Pear & Ginger Galette

Pear & Ginger Galette

A galette is one of those go-to desserts I can rustle up pretty quickly when I’m pressed for time. So, a while back, when I only had a couple of hours to come up with a family dessert, I trawled the internet for a tantalising galette recipe and found this one from Gordon Ramsay on I loved the idea of combining pears and ginger (they seem to be a match made in heaven) and as I always have a jar of stem ginger in the pantry, it made for a quick decision. I didn’t use his pastry recipe and went instead with the one I’ve used previously which, as far as I’m concerned, can’t be topped.

The result was absolutely delicious though I have adapted the recipe somewhat to counteract issues I had originally with too much liquid in the filling, as well as discolouration of the pears. For some reason Gordon Ramsay’s recipe doesn’t include a thickening agent, which is surprising given the amount of juice that comes out of ripe pears. It also doesn’t include lemon juice to avoid the pears discolouring. So I’ve rectified that and included those elements in my version of his recipe. I drizzled a little caramel over top (which was simply sugar dry-cooked on the stove), but you could substitute a regular caramel sauce or just dust it with a little icing sugar if you like. Enjoy.


Serves 6

Ingredients: (Click here for unit converter)

For the filling

  • 4-5 medium sized pears, peeled, quartered and cored
  • 1 Tbsp Demerara (or brown) sugar
  • 1-2 Tbsp corn flour (corn starch) – depending on how juicy the pears are
  • 1 Tbsp lemon juice
  • 1 ball of preserved stem ginger, finely chopped
  • 2 Tbsp stem ginger syrup
  • 3cm piece of fresh root ginger, peeled and finely grated
  • Zest of 1 lemon

For the pastry

  • 1 1/2 cups unbleached all-purpose flour
  • 2 tsp granulated sugar
  • 1/2 tsp table salt
  • 156 g (5.5 oz) cold, unsalted butter
  • 1 large egg yolk
  • 3 Tbs. whole milk

For assembly

  • Handful of ground almonds (almond meal)
  • 1 egg yolk, beaten
  • 2 Tbsp caster sugar (super-fine sugar)
  • Optional: Icing sugar (confectioner’s sugar) for dustingor caramel sauce for drizzling
  • Extra ginger syrup to brush over the pears
  • Cream or ice cream to serve


  1. For the pastry: Combine the flour, sugar, and salt in a food processor (or if mixing by hand, in a medium bowl). Cut the butter into 1/2-inch cubes and add them to the flour. Use pulse or low speed until the butter and flour just starts to combine evenly, though quite coarsely – it won’t take long. Run a spatula along the bottom of the bowl to loosen anything stuck to the bowl. (If mixing by hand, mix with a pastry cutter or two forks until the butter is mixed into the flour as above).
  2. In a small bowl, mix the egg yolk and milk and add them to the flour mixture. On low speed, mix until the dough just starts coming together, about 15 seconds. (If mixing by hand, add the yolk mixture to the flour and mix gently with a fork until the liquid is well distributed). The dough will still look crumbly and dry.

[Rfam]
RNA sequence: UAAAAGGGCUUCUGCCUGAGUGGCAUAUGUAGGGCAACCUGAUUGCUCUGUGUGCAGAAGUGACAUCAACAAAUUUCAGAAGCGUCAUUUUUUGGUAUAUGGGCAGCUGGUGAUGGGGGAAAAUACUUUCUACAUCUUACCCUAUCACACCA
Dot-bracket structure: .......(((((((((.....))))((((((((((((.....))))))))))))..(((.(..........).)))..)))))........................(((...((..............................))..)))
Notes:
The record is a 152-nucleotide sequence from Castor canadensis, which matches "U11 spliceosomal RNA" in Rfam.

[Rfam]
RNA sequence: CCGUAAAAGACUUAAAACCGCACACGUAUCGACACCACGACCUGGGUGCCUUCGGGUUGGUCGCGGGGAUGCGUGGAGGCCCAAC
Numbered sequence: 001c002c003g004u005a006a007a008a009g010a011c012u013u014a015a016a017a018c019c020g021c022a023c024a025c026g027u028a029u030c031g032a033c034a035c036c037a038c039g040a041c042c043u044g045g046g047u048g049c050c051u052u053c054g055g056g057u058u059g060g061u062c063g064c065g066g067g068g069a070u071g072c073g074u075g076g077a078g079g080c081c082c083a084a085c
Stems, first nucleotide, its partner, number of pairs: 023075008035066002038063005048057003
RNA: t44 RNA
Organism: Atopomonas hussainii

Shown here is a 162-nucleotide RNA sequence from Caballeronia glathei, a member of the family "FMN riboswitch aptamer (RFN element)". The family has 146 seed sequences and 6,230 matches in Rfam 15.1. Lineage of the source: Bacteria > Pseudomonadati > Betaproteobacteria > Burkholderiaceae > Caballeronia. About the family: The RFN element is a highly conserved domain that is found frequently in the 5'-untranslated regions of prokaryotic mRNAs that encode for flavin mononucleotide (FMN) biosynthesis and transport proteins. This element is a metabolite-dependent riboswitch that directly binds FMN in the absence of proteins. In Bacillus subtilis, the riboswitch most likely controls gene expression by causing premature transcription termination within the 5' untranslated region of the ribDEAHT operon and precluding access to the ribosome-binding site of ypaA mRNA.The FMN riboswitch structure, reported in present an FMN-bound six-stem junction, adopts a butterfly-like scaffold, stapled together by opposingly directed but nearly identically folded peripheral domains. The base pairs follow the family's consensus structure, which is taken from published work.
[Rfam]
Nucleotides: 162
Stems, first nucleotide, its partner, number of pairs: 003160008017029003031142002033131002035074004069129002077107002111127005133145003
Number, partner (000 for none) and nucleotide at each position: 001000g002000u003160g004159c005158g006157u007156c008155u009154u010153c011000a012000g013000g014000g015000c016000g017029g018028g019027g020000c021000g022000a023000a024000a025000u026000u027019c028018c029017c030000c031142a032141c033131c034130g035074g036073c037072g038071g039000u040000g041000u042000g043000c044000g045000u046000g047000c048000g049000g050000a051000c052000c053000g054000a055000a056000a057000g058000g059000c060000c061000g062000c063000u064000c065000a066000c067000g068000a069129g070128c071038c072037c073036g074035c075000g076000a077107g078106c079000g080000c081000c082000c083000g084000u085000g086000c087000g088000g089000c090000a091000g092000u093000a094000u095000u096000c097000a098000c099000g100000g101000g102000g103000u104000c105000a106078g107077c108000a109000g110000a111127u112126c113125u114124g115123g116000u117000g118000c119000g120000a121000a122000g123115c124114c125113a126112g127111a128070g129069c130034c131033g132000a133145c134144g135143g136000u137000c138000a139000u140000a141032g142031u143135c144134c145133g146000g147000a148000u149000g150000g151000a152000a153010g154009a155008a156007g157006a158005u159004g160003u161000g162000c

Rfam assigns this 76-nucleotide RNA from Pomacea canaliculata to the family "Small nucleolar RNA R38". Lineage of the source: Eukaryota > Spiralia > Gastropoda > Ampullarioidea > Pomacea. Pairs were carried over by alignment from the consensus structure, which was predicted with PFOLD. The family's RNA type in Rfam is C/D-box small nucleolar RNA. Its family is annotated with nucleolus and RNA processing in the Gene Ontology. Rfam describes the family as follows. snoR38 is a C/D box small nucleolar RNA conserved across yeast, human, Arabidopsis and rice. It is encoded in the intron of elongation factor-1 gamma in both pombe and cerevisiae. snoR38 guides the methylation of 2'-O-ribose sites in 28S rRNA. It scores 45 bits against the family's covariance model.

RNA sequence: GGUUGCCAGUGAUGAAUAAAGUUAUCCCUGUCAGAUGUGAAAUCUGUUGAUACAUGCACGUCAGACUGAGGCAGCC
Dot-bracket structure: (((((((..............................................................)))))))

3. Dump the dough onto a clean counter, and bring it together into a ball. Work it with the heel of your hand, pushing and smearing it away from you and gathering it up with a bench scraper and repeating until the dough comes together and is pliable. Don’t overwork it though. Turn the dough out onto a sheet of plastic wrap, press it into a flat disk, wrap it in the plastic, and let it rest in the refrigerator for 15 to 20 minutes before rolling it out.
  4. For the filling: Mix together the pears, Demerara sugar, corn flour (corn starch), lemon juice, the root and stem gingers, the ginger syrup and the lemon zest. Place in a colander over a bowl and allow the excess juices to drain (you can,if you like, boil these extra juices on the stove, along with a couple of tablespoons of butter, for about 5-7 minutes until it becomes syrupy and add these back into the filling).
  5. Position a rack in the centre of the oven and heat the oven to 180°C (350°F). (It’s helpful to place a pizza stone or extra baking sheet in the oven to ensure the base of the pie cooks quickly – this helps to avoid soggy bottoms). Line a heavy-duty rimmed baking sheet with parchment.
  6. Remove the dough from the refrigerator; if the dough is very firm, let it sit at room temperature until it’s pliable enough to roll, 10 to 15 minutes. On a floured surface, roll the dough into a round that’s about 13 to 14 inches in diameter. It’s alright if the edges are a little ragged. If you can’t get a roughly round shape, trim the dough so that it’s a rough circle and roll the trimmed scraps back into the dough. Transfer the rolled dough to the lined baking sheet.
  7. Assembly: Scatter a handful of ground almonds (almond meal) over the rolled out dough (this will help soak up extra juices), before heaping the drained fruit into the centre. Using your fingertips, fold the edges of the dough over some of the fruit to create a rim about 2 inches wide. Work your way all around, pleating the dough as you go. Using a pastry brush, brush the dough evenly with the beaten egg. Sprinkle the 2 tablespoons of sugar over top of the dough.
  8. Bake the galette until golden brown – about 50-55 minutes. If it starts to get too brown, place a piece of foil over top.
  9. Transfer to a rack and let cool. When cool enough to handle, use a large spatula to carefully transfer the galette to a serving plate or cutting board. Brush a little more ginger syrup over top of the fruit that’s showing and either sieve a little icing sugar (confectioner’s sugar) over top of the fruit and pastry, or drizzle with caramel sauce.
  10. Serve it warm or at room temperature with whipped cream or ice cream.

Food Photography Info: Canon 550D (EOS Rebel T2i); Canon 50mm 1.8 lens / Natural lighting


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